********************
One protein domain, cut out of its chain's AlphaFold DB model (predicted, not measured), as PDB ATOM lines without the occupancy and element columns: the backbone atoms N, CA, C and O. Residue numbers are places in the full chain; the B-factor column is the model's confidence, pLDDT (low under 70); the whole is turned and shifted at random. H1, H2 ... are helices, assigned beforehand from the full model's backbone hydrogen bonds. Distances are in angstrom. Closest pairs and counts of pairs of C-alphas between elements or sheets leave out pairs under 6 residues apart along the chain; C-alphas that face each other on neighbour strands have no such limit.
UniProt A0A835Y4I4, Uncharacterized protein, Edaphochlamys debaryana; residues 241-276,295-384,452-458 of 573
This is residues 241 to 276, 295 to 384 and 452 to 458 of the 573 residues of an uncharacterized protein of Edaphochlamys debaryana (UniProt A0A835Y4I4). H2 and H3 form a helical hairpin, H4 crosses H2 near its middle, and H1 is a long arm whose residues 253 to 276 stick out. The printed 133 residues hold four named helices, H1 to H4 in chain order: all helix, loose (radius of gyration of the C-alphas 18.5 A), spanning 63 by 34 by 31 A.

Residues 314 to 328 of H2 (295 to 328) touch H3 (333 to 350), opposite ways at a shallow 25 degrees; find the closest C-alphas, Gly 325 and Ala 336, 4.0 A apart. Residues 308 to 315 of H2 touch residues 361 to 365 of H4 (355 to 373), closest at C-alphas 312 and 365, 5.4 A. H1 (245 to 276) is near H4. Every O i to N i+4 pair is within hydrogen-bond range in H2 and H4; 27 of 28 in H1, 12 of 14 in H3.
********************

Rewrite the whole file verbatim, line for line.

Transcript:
One protein domain, cut out of its chain's AlphaFold DB model (predicted, not measured), as PDB ATOM lines without the occupancy and element columns: the backbone atoms N, CA, C and O. Residue numbers are places in the full chain; the B-factor column is the model's confidence, pLDDT (low under 70); the whole is turned and shifted at random. H1, H2 ... are helices, assigned beforehand from the full model's backbone hydrogen bonds. Distances are in angstrom. Closest pairs and counts of pairs of C-alphas between elements or sheets leave out pairs under 6 residues apart along the chain; C-alphas that face each other on neighbour strands have no such limit.
UniProt A0A835Y4I4, Uncharacterized protein, Edaphochlamys debaryana; residues 241-276,295-384,452-458 of 573
This is residues 241 to 276, 295 to 384 and 452 to 458 of the 573 residues of an uncharacterized protein of Edaphochlamys debaryana (UniProt A0A835Y4I4). H2 and H3 form a helical hairpin, H4 crosses H2 near its middle, and H1 is a long arm whose residues 253 to 276 stick out. The printed 133 residues hold four named helices, H1 to H4 in chain order: all helix, loose (radius of gyration of the C-alphas 18.5 A), spanning 63 by 34 by 31 A.

Residues 314 to 328 of H2 (295 to 328) touch H3 (333 to 350), opposite ways at a shallow 25 degrees; find the closest C-alphas, Gly 325 and Ala 336, 4.0 A apart. Residues 308 to 315 of H2 touch residues 361 to 365 of H4 (355 to 373), closest at C-alphas 312 and 365, 5.4 A. H1 (245 to 276) is near H4. Every O i to N i+4 pair is within hydrogen-bond range in H2 and H4; 27 of 28 in H1, 12 of 14 in H3.